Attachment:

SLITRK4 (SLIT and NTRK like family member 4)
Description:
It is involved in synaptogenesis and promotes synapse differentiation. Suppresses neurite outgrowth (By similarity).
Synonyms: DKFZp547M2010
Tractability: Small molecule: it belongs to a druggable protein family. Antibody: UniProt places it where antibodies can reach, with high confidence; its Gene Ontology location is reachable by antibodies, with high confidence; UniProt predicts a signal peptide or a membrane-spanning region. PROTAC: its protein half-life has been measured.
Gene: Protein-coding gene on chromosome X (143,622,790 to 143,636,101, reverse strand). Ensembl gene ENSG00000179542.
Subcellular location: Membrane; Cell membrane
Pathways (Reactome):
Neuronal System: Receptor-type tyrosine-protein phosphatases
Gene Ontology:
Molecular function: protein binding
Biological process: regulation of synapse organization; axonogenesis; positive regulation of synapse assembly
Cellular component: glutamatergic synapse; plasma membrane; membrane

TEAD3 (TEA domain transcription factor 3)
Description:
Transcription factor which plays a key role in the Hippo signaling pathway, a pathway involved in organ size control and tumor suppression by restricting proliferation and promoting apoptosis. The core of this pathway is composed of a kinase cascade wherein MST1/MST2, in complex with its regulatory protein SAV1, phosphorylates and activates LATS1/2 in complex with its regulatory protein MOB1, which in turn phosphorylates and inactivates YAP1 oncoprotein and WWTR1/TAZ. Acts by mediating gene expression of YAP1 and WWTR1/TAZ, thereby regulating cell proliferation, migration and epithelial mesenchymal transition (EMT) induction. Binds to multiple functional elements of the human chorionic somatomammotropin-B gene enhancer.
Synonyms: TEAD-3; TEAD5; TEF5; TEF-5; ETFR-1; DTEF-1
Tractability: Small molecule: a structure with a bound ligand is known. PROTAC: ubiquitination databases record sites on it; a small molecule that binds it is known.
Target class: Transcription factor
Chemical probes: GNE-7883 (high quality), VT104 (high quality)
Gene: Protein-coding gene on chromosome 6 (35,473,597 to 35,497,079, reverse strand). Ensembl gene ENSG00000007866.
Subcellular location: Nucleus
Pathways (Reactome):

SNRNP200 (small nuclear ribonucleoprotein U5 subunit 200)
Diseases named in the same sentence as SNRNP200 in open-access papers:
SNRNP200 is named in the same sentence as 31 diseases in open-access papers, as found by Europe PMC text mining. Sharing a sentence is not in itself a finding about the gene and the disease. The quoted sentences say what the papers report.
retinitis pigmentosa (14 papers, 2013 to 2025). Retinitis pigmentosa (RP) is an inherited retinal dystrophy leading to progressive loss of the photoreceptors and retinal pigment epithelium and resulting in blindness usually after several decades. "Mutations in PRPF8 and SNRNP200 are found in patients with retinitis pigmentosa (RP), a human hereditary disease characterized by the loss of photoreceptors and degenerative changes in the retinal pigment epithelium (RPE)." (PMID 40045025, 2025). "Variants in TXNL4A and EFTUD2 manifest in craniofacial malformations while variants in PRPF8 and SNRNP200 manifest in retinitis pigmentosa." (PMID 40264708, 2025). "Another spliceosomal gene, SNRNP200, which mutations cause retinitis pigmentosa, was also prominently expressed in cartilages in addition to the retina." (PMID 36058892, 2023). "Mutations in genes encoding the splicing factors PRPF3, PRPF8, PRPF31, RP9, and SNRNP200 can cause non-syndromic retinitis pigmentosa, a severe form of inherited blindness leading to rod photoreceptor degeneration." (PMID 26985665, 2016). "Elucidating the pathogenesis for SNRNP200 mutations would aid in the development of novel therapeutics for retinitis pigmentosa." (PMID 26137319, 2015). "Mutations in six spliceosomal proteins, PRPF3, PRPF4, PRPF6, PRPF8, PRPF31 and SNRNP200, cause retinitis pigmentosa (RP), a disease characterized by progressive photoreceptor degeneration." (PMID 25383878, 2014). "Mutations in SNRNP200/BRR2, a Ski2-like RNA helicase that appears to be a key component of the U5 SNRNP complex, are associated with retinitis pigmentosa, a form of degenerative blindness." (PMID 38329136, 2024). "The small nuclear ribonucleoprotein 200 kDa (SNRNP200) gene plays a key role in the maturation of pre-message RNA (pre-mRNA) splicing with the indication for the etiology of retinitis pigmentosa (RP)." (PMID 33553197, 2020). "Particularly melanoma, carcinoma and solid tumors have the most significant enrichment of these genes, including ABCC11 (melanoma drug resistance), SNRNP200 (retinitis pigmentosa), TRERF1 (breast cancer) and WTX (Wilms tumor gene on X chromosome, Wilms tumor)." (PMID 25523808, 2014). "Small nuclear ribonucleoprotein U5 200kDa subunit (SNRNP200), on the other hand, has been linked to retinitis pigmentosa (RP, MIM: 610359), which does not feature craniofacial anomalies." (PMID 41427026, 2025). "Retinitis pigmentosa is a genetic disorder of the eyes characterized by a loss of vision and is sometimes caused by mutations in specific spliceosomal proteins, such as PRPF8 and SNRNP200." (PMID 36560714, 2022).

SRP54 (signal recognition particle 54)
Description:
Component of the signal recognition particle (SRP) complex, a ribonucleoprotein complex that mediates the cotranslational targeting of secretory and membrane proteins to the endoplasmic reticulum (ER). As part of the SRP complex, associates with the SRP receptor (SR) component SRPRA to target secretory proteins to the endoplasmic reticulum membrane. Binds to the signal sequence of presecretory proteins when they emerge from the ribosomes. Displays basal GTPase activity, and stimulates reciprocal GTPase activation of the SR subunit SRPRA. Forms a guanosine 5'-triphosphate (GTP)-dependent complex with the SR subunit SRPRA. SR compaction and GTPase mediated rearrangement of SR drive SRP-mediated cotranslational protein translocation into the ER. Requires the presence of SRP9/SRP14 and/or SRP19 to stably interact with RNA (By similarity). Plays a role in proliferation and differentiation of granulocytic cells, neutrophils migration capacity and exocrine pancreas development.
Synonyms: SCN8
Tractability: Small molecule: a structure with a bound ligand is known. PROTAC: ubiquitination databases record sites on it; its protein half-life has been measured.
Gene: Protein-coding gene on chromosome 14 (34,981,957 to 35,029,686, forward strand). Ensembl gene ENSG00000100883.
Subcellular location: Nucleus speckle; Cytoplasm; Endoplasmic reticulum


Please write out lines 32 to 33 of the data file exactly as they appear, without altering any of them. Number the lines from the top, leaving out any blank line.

Tractability: Small molecule: a structure with a bound ligand is known. PROTAC: ubiquitination databases record sites on it; its protein half-life has been measured.
Gene: Protein-coding gene on chromosome 14 (34,981,957 to 35,029,686, forward strand). Ensembl gene ENSG00000100883.